View Cart
Use Facebook login
LOGOUT  Welcome


Jacques Ibert Composer

Don Quichotte (film score)

Performances: 5
Tracks: 12
  • Don Quichotte (film score)
    Year: 1932
    Genre: Film Score
    Pr. Instrument: Orchestra
    • 1.Sarabande pour Dulcinée
    • 2.Chansons de Don Quichotte
    • 3.Chansons du départ
    • 4.Chansons à Dulcinée
    • 5.Chansons du duc
    • 6.Chansons de la mort
These songs were written for a 1932 film on the story of Don Quixote, directed by Georg W. Pabst and starring the great Russian bass, Feodor Chaliapin. Unbeknownst to Ibert, he was only one of five composers approached by the producers, who also secured submissions from Marcel Delannoy, Manuel de Falla, Darius Milhaud, and Maurice Ravel; each composer thought his music was to be used in the film. The dishonest circumstances of the "competition," and the fact that his songs were chosen over those of Ravel, whom he greatly admired, were embarrassments to Ibert. It also angered Ravel, who considered a lawsuit against the producers. He eventually dropped the action, however, and the two composers remained close friends.

Ibert's Quatre Chansons were written to sixteenth century French poems by Ronsard and Alexandre Arnoux, but the extensive use of guitar, reed instruments, and metric asymmetry lend them a distinctly Spanish flavor. Together, they do a remarkable job of capturing both the story and the spirit of Don Quixote, who is the first-person "voice" of all four songs. The first and last songs of the group, "Chanson du départ" and "Chanson de la mort," are in the style of free and speech-like recitatives; in the first, we are introduced to Quixote's unique perspective on the world: his lady lives in a grand castle, fortified against vice and which one may only enter if he has proved himself worthy. The last is a tender farewell by Quixote's to his faithful sidekick, Sancho; although dying, Don Quixote is going somewhere pure and without lies. The middle two songs, "Chanson à Dulcinée" and "Chanson du Duc," are more vigorous and rhythmic. Number two is an anthem of impatient love; each hour is a day, each minute an hour in which he cannot see his Dulcinée. The third is an ode to the purifying and elevating effects of love, delivered in the noblest of melodic styles.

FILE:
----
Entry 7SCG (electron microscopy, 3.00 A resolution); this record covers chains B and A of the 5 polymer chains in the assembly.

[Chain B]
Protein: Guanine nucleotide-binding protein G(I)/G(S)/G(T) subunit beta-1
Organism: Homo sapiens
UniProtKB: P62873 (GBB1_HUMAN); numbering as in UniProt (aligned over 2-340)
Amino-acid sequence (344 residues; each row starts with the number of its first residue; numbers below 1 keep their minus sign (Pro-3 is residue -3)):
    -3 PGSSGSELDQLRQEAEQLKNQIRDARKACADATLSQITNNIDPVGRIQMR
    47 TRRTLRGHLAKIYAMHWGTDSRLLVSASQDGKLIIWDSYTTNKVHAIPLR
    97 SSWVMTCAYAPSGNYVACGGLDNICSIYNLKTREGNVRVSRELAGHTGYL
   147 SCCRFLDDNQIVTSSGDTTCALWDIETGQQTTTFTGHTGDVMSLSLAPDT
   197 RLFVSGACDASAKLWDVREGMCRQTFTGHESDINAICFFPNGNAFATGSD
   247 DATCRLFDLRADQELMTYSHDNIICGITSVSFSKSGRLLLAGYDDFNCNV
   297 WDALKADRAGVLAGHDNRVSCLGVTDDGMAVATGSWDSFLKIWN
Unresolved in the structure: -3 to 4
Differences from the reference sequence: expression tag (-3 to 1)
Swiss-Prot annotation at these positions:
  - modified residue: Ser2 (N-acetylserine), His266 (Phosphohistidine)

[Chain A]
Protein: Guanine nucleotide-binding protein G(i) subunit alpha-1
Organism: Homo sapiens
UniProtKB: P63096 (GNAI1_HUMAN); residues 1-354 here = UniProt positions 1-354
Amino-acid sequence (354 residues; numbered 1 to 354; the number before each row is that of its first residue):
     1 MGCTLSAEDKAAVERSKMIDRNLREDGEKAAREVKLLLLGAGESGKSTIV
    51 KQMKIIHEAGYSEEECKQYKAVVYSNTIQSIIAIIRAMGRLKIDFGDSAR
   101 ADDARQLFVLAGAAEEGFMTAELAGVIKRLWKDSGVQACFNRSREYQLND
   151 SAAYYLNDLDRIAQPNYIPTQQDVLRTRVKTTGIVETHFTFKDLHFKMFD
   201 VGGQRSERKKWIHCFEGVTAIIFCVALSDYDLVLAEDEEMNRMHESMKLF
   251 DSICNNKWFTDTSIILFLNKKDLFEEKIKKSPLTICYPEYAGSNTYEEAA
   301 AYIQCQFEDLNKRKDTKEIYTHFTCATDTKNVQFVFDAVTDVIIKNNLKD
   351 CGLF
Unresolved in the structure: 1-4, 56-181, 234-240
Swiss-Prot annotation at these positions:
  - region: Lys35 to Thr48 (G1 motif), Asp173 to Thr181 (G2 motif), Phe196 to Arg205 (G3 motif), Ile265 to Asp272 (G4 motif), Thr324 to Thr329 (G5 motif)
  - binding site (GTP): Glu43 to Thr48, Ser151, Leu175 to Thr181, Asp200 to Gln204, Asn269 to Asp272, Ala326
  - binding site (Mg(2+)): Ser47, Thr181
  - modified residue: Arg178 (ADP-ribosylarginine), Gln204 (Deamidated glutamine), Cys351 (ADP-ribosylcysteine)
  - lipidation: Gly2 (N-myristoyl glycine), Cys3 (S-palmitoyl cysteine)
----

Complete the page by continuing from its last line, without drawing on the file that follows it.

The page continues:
© All Music Guide
Portions of Content Provided by All Music Guide.
© 2008 All Media Guide, LLC. All Music Guide is a registered trademark of All Media Guide, LLC.
Select a performer for this work
© 1994-2015 Classical Archives LLC — The Ultimate Classical Music Destination ™